School of Medicine alumni make giving back to students a family affair
As a medical student at the UT Health Science Center San Antonio, Pamela (Blum) Camosy, M.D., class of 1980, had a prodigious enthusiasm and desire to help and heal.
“The university gave me the opportunity to work in clinical settings with patients. That experience really inspired me and helped me grow in my profession,” she said.
Today, Dr. Camosy works as a private practice family physician and also serves as an adjunct faculty member in the Department of Family and Community Medicine at the Health Science Center. She also serves as a member of the School of Medicine Alumni Association Board of Directors and mentors students who volunteer at the SAMMinistries free medical clinic.
Dr. Camosy said she is proud her daughter, Caroline, has also chosen to pursue a career in the medical field. Caroline is a third-year medical student at the Health Science Center. “I feel it’s important to help students by giving back to the university that gave me so much and is now preparing my own daughter for her career path as a physician.”
Likewise, Patrick Nguyen, M.D., FACS, class of 2004, cites mentorship from faculty, residents and senior students as instrumental to his formation as a student and career path as a surgeon. He practices as an assistant clinical professor of general surgery and teaches students and residents at the Health Science Center. Grateful for the education and guidance he received as a student at the university, Dr. Nguyen also volunteers his time mentoring students.
Launched in 2009 by the Alumni Association, the SEEF supports student-related educational causes, including tutoring services, summer research projects, community-service-learning initiatives, medical mission trips, new equipment for the H-E-B Clinical Skills Center and enhancements to the School of Medicine Alumni Association Student Lounge.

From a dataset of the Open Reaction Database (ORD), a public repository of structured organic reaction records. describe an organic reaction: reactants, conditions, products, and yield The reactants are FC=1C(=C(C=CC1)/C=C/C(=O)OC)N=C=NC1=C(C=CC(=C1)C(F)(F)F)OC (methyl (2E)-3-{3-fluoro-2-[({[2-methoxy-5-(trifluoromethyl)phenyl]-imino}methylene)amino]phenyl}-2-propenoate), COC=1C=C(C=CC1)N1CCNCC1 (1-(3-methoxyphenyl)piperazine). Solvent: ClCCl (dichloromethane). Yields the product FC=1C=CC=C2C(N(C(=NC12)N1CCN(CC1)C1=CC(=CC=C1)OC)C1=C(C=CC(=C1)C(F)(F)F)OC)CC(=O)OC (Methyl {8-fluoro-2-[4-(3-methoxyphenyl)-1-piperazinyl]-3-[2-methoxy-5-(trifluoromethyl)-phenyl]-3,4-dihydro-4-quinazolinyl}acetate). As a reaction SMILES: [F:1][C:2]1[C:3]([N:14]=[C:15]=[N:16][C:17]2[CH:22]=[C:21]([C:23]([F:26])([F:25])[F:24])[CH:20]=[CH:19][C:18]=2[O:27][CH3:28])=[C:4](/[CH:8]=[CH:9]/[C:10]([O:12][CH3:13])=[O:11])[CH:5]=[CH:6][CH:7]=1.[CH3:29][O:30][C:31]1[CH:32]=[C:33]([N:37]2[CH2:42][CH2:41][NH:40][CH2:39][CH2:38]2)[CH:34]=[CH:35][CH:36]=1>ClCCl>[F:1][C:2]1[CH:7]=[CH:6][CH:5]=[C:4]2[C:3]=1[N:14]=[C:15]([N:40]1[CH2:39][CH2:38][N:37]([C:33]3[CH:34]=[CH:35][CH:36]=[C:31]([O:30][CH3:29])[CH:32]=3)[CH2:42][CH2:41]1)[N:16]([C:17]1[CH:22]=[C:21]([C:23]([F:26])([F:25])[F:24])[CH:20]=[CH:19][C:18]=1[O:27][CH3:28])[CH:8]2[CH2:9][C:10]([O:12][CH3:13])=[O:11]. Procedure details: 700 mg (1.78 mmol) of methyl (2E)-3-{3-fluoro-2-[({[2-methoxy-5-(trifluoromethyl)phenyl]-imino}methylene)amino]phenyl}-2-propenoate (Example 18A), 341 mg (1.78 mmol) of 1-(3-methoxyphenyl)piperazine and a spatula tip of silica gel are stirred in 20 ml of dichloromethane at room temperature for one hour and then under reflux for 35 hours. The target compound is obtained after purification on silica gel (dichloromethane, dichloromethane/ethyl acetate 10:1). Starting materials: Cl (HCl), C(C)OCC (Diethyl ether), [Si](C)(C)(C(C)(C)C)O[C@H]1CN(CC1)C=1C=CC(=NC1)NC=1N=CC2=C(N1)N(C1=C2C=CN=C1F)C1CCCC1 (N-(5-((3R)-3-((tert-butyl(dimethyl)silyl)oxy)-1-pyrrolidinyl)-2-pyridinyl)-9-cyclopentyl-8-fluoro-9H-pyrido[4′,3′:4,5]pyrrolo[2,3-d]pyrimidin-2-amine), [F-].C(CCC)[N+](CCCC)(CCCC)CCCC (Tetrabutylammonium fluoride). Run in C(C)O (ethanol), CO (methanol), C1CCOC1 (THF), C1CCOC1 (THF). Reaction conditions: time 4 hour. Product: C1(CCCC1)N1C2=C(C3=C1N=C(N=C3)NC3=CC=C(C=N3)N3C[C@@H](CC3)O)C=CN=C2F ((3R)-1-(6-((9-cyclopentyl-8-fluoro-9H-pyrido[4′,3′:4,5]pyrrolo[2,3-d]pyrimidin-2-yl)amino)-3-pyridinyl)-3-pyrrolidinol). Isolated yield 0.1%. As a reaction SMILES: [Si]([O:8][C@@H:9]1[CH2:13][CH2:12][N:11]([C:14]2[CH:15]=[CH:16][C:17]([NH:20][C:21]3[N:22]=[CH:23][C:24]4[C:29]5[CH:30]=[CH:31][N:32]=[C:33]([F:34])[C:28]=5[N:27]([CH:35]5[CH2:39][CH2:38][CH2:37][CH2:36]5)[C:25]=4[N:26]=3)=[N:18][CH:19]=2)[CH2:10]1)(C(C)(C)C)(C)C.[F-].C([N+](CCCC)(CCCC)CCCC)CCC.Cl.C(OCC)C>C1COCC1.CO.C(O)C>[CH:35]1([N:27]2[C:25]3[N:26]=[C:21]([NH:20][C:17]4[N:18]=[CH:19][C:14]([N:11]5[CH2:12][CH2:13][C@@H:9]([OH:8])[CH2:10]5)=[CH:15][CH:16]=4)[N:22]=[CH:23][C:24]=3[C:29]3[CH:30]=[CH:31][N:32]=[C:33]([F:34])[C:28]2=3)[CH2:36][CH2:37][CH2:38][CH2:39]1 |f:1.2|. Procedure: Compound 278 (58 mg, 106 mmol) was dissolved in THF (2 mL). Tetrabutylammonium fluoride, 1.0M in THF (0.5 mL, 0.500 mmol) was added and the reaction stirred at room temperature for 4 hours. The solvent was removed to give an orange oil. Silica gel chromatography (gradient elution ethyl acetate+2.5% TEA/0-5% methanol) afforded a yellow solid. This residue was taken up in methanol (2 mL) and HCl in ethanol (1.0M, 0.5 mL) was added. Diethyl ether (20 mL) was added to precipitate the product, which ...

“I certainly do not want lack of money to prevent a medical student from taking part in worthwhile projects,” Dr. Camosy said. “From time to time I have the chance to talk to medical students who have received SEEF monies. They describe to me life-changing experiences that have given them a better understanding of the human condition and of their own emerging role as a healer.”
Dr. Nguyen agrees. “When I was a student, I took advantage of the student lounge because it was a place to study and build camaraderie, although at the time it was outdated and it was next to the dean’s office, albeit not a prime location for a medical student to relax!” Dr. Nguyen said jokingly, with a smile. “It is great that the Alumni Association helped with the recent relocation and renovations of the new student lounge. I feel like giving back is a small way I can help to enhance the educational experience for students.”
Giving to the SEEF helps foster the important tradition within the School of Medicine of seasoned alumni who are willing and eager to assist the younger generation.
“One could look at it as a family mentality,” Dr. Camosy said. “Family members turn to each other when they have a need, or a story to share or an event to celebrate. I enjoy being part of the lives of the younger generation of healers. It gives me a sort of youthful energy by osmosis. I wish more alumni could experience this.”